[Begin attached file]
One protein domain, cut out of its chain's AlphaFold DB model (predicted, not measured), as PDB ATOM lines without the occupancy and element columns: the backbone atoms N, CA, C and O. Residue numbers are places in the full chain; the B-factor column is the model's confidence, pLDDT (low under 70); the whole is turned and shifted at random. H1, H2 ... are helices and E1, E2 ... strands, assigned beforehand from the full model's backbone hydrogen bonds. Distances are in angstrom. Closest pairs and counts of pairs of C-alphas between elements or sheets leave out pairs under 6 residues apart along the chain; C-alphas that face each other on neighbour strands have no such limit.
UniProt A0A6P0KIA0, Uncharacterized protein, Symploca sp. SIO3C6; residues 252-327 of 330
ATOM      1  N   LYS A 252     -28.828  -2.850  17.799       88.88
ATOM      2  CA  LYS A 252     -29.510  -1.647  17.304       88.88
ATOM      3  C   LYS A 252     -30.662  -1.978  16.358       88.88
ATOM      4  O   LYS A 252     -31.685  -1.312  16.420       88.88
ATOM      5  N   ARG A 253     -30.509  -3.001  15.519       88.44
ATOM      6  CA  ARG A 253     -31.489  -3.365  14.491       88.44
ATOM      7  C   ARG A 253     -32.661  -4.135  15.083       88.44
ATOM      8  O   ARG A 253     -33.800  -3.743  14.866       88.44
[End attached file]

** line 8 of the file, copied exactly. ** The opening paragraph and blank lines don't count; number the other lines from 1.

ATOM      7  C   ARG A 253     -32.661  -4.135  15.083       88.44